About This Chapter
AP English: Interpreting Literature - Chapter Summary and Lesson Objectives
When you first start reading academically, the text can seem like a mystery you'll never crack. In this chapter, we'll break down the basics of interpreting literature, from reading strategies to inferring meaning. The instructors will show you how to figure out the definitions of strange words, how to visualize what you're reading, and how to understand the overall points of a piece. After completing this chapter, you should be able to:
- Find meaning in a literary passage
- Understand unknown words through context clues
- Identify tone and mood in a passage
- Perform close reading and big picture analysis
|What Is Inference? - How to Infer Intended Meaning||Understand the basis for reading literature through inference in various texts.|
|Constructing Meaning with Context Clues, Prior Knowledge & Word Structure||See how multiple observations can help you understand the author's meaning.|
|Reading Strategies Using Visualization||Learn about this tool, which can aid you in creating meaning and remembering what you've read.|
|How to Use Context to Determine the Meaning of Words||Explore different ways to figure out definitions of unknown words in a sentence or text.|
|What Is Connotation and Denotation? - Definitions & Examples||Examine the differences and interactions between these two important literary reading concepts.|
|Understanding Tone and Mood in a Reading Passage||Understand how to identify the attitude and emotional setting of a text.|
|What Is Structure in Writing and How Does it Affect Meaning?||Take a look at how different structures can change the way we read certain pieces.|
|Close Reading vs. Big Picture Reading Strategies||Learn how to read on the sentence level and for major themes in this video.|
|Interpreting Literary Meaning: How to Use Text to Guide Your Interpretation||Put together all the strategies from the chapter to analyze passages as a whole.|
1. What is Inference? - How to Infer Intended Meaning
In this lesson, we will define the terms inference and intended meaning. We will then discuss what steps to take when making inferences in literature.
2. Constructing Meaning with Context Clues, Prior Knowledge & Word Structure
In this lesson, you will learn how readers use prior knowledge, context clues and word structure to aid their understanding of what they read. Explore these strategies through examples from literature and everyday life.
3. Reading Strategies Using Visualization
In this lesson, we will define visualization. We will then discuss why this step is important, how we can visualize, and when you should visualize. Finally, we will look at a sample from a poem and practice visualizing.
4. How to Use Context to Determine the Meaning of Words
With diligence and intrepid ingenuity, you can use context to ascertain the purport of a word. In other words, in this lesson, we'll find out how to use context to figure out what words mean.
5. What Are Connotation and Denotation? - Definitions & Examples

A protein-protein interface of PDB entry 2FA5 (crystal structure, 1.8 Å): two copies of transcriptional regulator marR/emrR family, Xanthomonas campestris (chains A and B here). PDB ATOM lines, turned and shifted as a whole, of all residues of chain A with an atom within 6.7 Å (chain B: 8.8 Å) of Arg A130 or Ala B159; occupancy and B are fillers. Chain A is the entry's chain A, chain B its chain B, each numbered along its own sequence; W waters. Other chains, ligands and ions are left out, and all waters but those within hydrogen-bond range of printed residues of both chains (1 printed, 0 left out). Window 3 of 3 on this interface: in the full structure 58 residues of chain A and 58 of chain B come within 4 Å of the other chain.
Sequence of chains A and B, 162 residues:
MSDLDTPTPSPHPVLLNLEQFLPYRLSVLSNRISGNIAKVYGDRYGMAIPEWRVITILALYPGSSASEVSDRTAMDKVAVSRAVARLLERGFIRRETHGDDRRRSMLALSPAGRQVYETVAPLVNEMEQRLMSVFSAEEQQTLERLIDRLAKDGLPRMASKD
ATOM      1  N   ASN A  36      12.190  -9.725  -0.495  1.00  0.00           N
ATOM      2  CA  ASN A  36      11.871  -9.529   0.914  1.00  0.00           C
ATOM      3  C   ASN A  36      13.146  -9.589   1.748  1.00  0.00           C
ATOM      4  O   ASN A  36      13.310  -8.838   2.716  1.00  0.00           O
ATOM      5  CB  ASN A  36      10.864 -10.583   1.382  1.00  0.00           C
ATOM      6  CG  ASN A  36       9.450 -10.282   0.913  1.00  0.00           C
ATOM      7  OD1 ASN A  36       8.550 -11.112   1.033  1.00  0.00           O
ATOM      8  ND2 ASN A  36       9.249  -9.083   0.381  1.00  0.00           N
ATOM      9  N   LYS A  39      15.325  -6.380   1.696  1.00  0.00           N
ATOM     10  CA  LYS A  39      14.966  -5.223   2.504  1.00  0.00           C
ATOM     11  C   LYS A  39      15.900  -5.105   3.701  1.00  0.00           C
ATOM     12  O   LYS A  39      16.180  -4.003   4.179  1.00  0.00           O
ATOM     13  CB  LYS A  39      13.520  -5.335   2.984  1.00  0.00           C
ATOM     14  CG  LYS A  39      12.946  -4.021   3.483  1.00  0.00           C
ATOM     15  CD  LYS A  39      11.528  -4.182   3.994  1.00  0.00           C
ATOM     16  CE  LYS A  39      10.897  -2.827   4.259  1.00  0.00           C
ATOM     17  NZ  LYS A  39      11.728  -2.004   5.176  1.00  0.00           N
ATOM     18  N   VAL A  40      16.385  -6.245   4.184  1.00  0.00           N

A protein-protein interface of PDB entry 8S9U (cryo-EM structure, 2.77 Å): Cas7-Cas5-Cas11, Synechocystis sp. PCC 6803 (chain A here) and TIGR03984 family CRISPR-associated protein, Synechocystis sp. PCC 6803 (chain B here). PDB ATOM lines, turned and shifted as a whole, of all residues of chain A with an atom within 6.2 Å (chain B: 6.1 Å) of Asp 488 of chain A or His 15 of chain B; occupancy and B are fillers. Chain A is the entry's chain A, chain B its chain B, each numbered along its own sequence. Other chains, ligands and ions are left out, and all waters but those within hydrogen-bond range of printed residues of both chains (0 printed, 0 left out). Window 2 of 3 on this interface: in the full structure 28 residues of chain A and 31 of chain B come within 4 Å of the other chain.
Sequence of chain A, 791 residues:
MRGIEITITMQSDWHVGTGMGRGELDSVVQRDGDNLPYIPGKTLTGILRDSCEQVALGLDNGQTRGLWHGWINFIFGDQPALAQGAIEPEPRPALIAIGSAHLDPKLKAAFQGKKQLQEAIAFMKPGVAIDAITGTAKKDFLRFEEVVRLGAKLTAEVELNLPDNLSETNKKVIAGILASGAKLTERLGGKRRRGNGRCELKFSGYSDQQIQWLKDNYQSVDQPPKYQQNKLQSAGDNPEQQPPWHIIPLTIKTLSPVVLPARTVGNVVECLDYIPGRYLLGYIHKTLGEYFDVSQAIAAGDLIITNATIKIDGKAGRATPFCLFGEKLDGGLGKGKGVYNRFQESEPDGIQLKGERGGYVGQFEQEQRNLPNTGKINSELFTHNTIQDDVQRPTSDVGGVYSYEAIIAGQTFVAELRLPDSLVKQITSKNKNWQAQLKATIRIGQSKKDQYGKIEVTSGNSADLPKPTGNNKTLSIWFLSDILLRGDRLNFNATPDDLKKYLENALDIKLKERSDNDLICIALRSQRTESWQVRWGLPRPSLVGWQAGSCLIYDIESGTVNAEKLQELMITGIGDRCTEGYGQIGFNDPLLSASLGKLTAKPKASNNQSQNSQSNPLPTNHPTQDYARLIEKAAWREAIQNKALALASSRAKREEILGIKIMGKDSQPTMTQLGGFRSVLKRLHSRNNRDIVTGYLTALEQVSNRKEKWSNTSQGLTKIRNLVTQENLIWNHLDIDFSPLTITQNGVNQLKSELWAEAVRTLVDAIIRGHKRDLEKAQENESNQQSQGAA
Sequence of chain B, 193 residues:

Discover the difference between a word's denotation and its connotation in this lesson. Explore how authors use both denotation and connotation to add layers of meaning to their work with some literary examples.
6. Understanding Tone and Mood in a Reading Passage
In this lesson, we will define the literary terms tone and mood. We will then discuss how to identify each of them, as well as how to identify them in small reading passages.
7. What is Structure in Writing and How Does it Affect Meaning?
In this lesson, we will define the role of structure in literature. From there, we will look at the different ways to structure fiction and how it affects the meaning.
8. Close Reading vs. Big Picture Reading Strategies
In this lesson, learn about two different approaches to reading a work of literature: big picture strategies and close reading strategies. Discover how these two perspectives can be put into practice through examples from the play 'Romeo and Juliet.'
9. Interpreting Literary Meaning: How to Use Text to Guide Your Interpretation
In this lesson, we will discuss how to find and interpret literary meaning in writings. The lesson will focus on using the text to find key elements to guide your interpretation.
10. Feminine Rhyme: Definition & Examples
If you've ever heard 'Yankee Doodle' or 'The Star Spangled Banner' you've been exposed to feminine rhyme. In this lesson, you'll learn how to define this literary term; you'll see some famous examples, and you'll test your know-how with a short quiz.
Earning College Credit
Did you know… We have over 79 college courses that prepare you to earn credit by exam that is accepted by over 2,000 colleges and universities. You can test out of the first two years of college and save thousands off your degree. Anyone can earn credit-by-exam regardless of age or education level.
To learn more, visit our Earning Credit Page
Transferring credit to the school of your choice
Not sure what college you want to attend yet? Study.com has thousands of articles about every imaginable degree, area of study and career path that can help you find the school that's right for you.
Other chapters within the AP English Literature: Exam Prep course
- AP English: Literary Analysis Intro
- AP English: Rhetorical Devices
- AP English: Poetry
- AP English: Types of Poetry
- AP English: Prose
- AP English: Prose Fiction
- AP English: American Literary Periods and Movements
- AP English: Examples of American Literary Analysis
- AP English: English Literary Periods and Movements
- AP English: Examples of English Literary Analysis
- AP English: Grammar Review
- AP English: Essay Basics: Types of Essay
- AP English - Essay Basics: Conventions in Essay Writing
- AP English: Beginning the Writing Process
- AP English: Writing & Structuring an Essay
- AP English: Writing Revision and Skill Development